Maybe they had seen too much of this kid Lazouski, who with Bill Daddio and Fabian Hoffman, his mate at the other end, were the standouts in the Panther line. There was just much too much of this trio throughout the last two quarters in particular. Observers from Pittsburgh said both Daddio and Lazouski played their best game of the season on this day, and Hoffman certainly wasn't far behind.
Pitt people also said the score should have been Pitt 19, Charley Brock 0.
"If Charley hadn't been in there it might have been 58 to 0," said Chet (Time Out) Smith, of the Pittsburgh Press.
"I've never seen a grander performance by a defensive center. He bobbed up everywhere on the field, at times when it looked as if nothing could stop Cassiano and Stebbins. How he covers so much ground, how he knows where to be at the right time, I don't pretend to know."
I can only write that Brock played with his usual superior brilliance. I've seen him do it for three seasons. This fall I've seen him surpass his previous superhuman efforts in a grand attempt to offset the handicap of green men in the line.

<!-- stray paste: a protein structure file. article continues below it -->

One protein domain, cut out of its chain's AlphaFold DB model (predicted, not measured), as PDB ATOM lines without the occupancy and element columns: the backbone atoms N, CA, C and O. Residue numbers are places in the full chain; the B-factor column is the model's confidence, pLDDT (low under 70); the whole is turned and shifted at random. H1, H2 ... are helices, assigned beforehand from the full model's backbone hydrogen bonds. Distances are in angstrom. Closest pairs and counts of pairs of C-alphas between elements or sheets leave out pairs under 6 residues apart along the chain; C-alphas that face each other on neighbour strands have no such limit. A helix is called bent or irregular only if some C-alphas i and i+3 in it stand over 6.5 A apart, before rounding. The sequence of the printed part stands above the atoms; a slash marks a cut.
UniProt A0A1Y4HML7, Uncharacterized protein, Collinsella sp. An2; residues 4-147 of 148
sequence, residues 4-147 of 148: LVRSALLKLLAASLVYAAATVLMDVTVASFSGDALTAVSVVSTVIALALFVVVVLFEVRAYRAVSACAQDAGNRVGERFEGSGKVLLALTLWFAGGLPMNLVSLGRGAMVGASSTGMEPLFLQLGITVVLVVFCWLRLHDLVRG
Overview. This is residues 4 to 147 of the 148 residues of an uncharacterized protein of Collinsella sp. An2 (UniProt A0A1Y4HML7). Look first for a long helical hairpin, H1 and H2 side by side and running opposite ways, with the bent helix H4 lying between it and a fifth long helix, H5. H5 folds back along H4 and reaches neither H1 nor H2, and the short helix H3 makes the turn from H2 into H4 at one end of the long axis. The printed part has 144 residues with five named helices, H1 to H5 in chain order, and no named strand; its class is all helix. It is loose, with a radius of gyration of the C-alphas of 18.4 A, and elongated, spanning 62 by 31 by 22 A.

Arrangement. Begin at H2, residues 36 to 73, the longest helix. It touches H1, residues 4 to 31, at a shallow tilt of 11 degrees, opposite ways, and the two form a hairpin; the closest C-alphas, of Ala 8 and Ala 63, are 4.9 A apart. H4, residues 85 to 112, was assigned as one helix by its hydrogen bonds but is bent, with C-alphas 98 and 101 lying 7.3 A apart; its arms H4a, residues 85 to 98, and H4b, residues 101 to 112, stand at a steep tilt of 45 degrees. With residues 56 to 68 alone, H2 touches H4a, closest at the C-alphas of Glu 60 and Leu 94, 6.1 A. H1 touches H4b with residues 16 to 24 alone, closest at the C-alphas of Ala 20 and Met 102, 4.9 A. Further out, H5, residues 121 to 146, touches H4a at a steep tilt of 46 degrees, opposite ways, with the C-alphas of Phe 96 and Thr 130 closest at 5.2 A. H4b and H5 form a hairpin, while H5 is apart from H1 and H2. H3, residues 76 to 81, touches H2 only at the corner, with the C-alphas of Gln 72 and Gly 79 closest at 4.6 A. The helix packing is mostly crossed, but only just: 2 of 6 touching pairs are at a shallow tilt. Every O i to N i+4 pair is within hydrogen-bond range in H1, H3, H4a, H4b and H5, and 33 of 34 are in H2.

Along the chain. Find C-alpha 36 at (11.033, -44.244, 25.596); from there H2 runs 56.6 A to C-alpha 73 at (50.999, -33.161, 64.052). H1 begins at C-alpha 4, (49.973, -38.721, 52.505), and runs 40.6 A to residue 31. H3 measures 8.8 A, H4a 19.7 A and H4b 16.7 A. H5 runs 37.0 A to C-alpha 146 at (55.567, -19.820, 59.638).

But Charley has had one tremendous helper, and he had him again today, in old reliable Will Callihan. And the third member of this tireless trio, who like Brock and Callihan played almost the full game, was often at the right place at the right second. Yes, give Jack Dodd a big hand, too.
But there was improvement up ahead, how much one must have seen the early games in order to appreciate. Linemen participated in a good many tackles. In the first half they stopped the Panthers on the line and once in a while in their own backfield. Later, true enough, most of the tackles were made in the Husker secondary, but the linemen, unlike their record in previous contests, kept helping to make them.
Bill Herrmann went the full 60 minutes at right guard, and I'm one guy who is bowing low to that brave lightweight. I'm making similar gestures in the direction of Adna Dobson, too, and George Seemann and Lloyd Grimm and Leonard Muskin and Bob Mills and Forrest Behm. For all of them played their best game of 1938 and none of them ever quit trying. Bill Andreson, too, did a fine job during the brief time he was in for Callihan.
Nebraska is 6-15 all-time against Pittsburgh.